by Bob Scarff

In the last couple of weeks, three of the four PLC owned agency chains having announced their 2017 results. We’ve also had Connells give us their normal glimpse into their annual performance - what a shame Spicerhaart don’t do the same……

Anyway, all of this got me thinking about my blog from twelve months ago called ‘which piggy will you be?’ and of how matters have continued to evolve since then.

25/75

I confidently predicted that in five years time 25% of house sales would be by vendors who had opted for some form of self service. Well, we’re one year into it and it appears that “on line/hybrid” agents account for around seven percent of the market. They’ll need to grow at 4.5 points in each of the next four years for my prediction to come true. “We’re on course to do exactly that” some will say. “You’ll run out of money before you do” say others (it’s this latter point that in the no frills sector will make this year’s word “consolidation”, there’s at least one merger rumoured).

I would say, look carefully at what I predicted. I don’t draw the distinction around whether the client pays at the beginning or pays at the end. My observation is all about “self service” not about price. If the growth of the “Pay First” agents slowed toward the end of last year, then it’s to do with the wider realisation that it’s only good value to pay first if you succeed in completing your sale. There’s far more awareness now of this simple fact and that’s a good thing.

Did you listen to Lee Wainwright of Purple Bricks being interviewed by Adrian Goldberg on Radio Five on 4th February? I did. I so wish it had been a phone in, I wanted to ask Mr Goldberg if he seriously thought that vendors should have it both ways. Paying first can only even begin to be good value if you complete your sale. Ergo, if you don’t then it is clearly not.

Win or Lose

This time last year, I separated agents into four types. These can be summarised as:

Head in the sand

Muddled thinking

Foot in both camps

Two models one brand

Head in the sand

I said that these agents “haven’t seen the need to change their approach at all” - there are plenty of agents like this across the Country (none of them are Callwell customers of course). It is they that are cutting their fees the most, it is they that are losing market share, it is they that still don’t get that in 2018 “full service” has to mean precisely that. I predicted that they’ll be piggy in the middle and so far, it looks like I’m right.

Muddled thinking

I said that these agents “Recognise the need to change, but can’t make a clear decision about how” - again, I see plenty of people falling into this category. Probably the highest profile example is the relaunch of easyProperty last September. Jon Cooke and the team at GPEA/Fine & Country have a great track record for delivering great value to their members/licensees and so adding a “no frills” option alongside was great thinking. I fear though that many agents were muddled in their thinking when they took an easyProperty licence. They saw it merely as a defence against the “on line threat” rather than something to be embraced as a matter of increased customer choice.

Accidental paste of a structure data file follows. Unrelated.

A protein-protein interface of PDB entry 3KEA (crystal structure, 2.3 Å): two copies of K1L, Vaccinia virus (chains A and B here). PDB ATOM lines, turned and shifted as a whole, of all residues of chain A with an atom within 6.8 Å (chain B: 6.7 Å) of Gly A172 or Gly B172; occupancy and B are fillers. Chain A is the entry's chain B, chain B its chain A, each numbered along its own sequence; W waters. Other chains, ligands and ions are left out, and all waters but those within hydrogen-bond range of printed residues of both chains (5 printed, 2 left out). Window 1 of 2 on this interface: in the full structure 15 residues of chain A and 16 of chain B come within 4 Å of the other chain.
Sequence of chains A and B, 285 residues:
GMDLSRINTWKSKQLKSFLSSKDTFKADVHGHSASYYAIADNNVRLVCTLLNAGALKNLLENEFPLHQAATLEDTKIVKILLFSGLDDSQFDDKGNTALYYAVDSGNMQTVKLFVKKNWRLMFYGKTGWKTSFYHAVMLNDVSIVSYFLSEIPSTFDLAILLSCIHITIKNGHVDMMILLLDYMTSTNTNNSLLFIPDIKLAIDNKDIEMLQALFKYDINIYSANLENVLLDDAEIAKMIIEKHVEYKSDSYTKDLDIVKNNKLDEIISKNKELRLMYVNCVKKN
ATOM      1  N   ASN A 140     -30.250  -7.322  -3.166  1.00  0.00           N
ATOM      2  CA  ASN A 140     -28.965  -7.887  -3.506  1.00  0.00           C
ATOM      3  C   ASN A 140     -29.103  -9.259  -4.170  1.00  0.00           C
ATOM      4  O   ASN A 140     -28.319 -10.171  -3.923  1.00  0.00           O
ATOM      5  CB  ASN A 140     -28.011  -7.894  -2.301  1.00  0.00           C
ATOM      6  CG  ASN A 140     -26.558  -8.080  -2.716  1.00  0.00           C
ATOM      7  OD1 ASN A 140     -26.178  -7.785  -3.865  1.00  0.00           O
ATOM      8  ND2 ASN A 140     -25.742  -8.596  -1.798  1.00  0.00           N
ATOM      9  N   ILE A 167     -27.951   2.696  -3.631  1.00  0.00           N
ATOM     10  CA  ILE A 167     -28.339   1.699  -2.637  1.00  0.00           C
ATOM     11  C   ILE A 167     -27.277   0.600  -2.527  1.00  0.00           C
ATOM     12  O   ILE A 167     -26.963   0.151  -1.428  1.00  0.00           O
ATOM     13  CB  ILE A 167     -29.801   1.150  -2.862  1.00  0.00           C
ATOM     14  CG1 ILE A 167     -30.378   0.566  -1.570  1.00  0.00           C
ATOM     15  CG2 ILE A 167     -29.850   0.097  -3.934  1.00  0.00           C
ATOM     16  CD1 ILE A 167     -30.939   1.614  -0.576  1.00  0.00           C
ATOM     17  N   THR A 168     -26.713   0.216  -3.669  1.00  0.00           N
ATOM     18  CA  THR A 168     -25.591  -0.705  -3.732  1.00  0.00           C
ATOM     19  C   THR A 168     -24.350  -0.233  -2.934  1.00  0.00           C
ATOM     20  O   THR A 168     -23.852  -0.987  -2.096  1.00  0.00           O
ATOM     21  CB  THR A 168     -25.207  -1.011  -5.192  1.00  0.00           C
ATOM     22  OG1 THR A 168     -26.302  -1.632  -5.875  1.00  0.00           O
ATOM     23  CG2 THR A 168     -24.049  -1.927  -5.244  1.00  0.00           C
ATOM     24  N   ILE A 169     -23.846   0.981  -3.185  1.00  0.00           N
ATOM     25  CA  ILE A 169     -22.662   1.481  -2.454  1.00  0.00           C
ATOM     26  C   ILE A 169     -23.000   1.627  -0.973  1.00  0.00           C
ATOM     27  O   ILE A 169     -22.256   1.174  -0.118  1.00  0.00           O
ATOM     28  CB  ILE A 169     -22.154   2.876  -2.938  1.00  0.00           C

Foot in both camps

I said that agents “with clear brand segmentation, good marketing and great people will emerge as the biggest winners”. There are plenty of examples of how it is possible to allow the customer to choose. Since I made my prediction - LSL have joined Savills as shareholders in YOPA, Connells have continued to invest in their Hatched business and Property Franchise Group have acquired Ewe Move to run alongside their “traditional” sales brands. Their growth in 2018 will be interesting.

Two models one brand

I said “I see the apparent economic attractions to this approach, but it sounds like trying to push water up hill”. However, I did concede that “if the two propositions are well understood by both the people selling it and the people buying it then it might work”. So it was interesting to read last week of the retreat from this strategy by Countrywide with the new top man Peter Long saying “all we did was confuse the customer and confuse our own staff”.

The customer wins

My conclusion last year was that if “digital disruption” was doing anything, it was certainly improving the choice and quality of service available to the typical home owner.

Whichever type of agent you think you are, in this modern era it’s a short cut to failure if you can only win listings by promising things that you don’t deliver. A bit like telling a vendor that you’ll always respond quickly to email enquiries about their property when you know you don’t. Although if you’re a Callwell customer then you do !!

Bob Scarff

Written by
Bob Scarff

Bob Scarff ran the UK’s largest and most successful firm of estate agents, having worked his way up from a trainee negotiator in 1978. Now bringing his passion for customer service and organisational discipline to other companies and sectors, he saw quickly the benefits that Callwell can provide and co-founded PropTech Solutions in 2016 to relaunch it into the market.

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